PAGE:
My attitude towards questions in general chat is a mix of sympathy and scorn. I see where Endgame Viable is coming from, because people ask some fundamentally stupid and lazy questions, ones where the answer was probably already on-screen but they clicked past it instead of reading (or asking that exact “endgame viable” question in a newbie zone). I am also the veteran of a dozen MMOs where broken quests were the norm rather than the exception, so it seems reasonable to ask whether you have the right answer. I suppose my dividing line is between “is this the right answer?” and “what is the right answer?”
I just played Anna – Extended Edition. (Quick review: creepy atmosphere, nice story breadcrumbs, some interface dodginess, and:) It has some of the classic adventure game insanity I described in the linked post and Old Man Murray described in the post linked therein. It matters which of several bladed bladed objects you use to cut particular objects, and essential items to advance are hidden in a drawer (but some desks’ drawers are purely decorative and cannot be opened). I am pretty sure this is a game where the atmosphere is the point more than the game itself, and I felt only the most minimal shame in having a walkthrough open on my second monitor. While the point of a puzzle game is to solve the puzzle, I do not feel lessened because I did not guess I was supposed to find baby hair in an object in one of the cribs, nor that I did not independently guess which dark brown rectangles on one of fifteen shadowy shelves per room was a book.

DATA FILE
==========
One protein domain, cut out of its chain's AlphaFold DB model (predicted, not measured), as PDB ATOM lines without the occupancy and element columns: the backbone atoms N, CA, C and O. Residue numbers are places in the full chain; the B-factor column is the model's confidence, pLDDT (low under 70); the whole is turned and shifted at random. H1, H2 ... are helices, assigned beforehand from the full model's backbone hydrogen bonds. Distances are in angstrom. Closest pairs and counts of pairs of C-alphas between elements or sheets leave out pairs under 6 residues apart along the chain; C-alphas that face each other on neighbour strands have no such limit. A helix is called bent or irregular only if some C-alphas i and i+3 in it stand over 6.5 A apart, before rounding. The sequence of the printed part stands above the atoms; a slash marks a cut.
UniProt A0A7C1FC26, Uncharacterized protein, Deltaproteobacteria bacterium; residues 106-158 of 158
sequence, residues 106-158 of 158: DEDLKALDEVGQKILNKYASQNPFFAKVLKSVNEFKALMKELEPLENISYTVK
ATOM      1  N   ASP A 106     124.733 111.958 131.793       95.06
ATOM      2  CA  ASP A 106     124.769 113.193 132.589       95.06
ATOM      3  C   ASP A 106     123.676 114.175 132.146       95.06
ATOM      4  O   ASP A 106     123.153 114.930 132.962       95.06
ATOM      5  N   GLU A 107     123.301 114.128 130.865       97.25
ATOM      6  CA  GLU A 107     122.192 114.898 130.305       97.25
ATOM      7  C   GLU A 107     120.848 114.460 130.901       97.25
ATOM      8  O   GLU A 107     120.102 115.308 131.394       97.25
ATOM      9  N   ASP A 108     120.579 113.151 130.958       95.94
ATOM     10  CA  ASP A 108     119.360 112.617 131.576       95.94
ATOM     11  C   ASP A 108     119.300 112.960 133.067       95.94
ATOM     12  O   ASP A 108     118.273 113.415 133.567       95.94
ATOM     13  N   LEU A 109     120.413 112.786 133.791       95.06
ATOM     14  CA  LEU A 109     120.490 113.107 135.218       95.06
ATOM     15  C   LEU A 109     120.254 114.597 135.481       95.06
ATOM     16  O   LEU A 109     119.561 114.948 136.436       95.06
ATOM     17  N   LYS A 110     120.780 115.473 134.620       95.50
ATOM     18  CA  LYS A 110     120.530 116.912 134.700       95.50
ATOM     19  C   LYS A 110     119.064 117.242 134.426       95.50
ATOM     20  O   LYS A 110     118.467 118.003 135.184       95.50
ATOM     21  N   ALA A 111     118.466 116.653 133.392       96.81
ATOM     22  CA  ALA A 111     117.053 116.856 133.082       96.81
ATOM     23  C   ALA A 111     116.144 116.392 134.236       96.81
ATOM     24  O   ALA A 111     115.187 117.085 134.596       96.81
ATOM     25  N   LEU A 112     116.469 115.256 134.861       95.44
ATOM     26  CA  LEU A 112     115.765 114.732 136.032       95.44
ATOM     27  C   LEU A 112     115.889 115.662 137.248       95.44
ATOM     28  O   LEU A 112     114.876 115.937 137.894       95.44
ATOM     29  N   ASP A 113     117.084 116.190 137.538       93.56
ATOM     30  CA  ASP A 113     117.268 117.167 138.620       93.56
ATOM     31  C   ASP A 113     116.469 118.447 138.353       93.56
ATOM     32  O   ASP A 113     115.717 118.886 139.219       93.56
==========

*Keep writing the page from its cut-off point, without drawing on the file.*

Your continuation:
In MMOs, the social aspect of the game is supposed to be part of the game. If content is meant to be puzzled out on your own, not in cooperation with others, it pretty much needs a big sign over it saying, “Go in unspoiled!” because our default is to collaborate. You could solo the scavenger hunt, or you could work with your friends. And with 100,000 “friends” playing, at least 100 of whom will update a wiki or post a comment, it seems little wonder that people expect the guide to be written for them.
I am all for asking for a nudge, direction, or confirmation in general chat. I think my wife gets a better puzzle game experience than I do because I either force my way through it or Google the help, while she has someone in the room she can ask, “Am I doing this wrong, or am I doing the wrong thing?” I wish we had a better way of teaching new players to ask that question rather than “tell me how to do it.” Whatever your thoughts about giving a man a fish or teaching him to fish, “can you fish in rivers or just lakes?” seems like a fair question.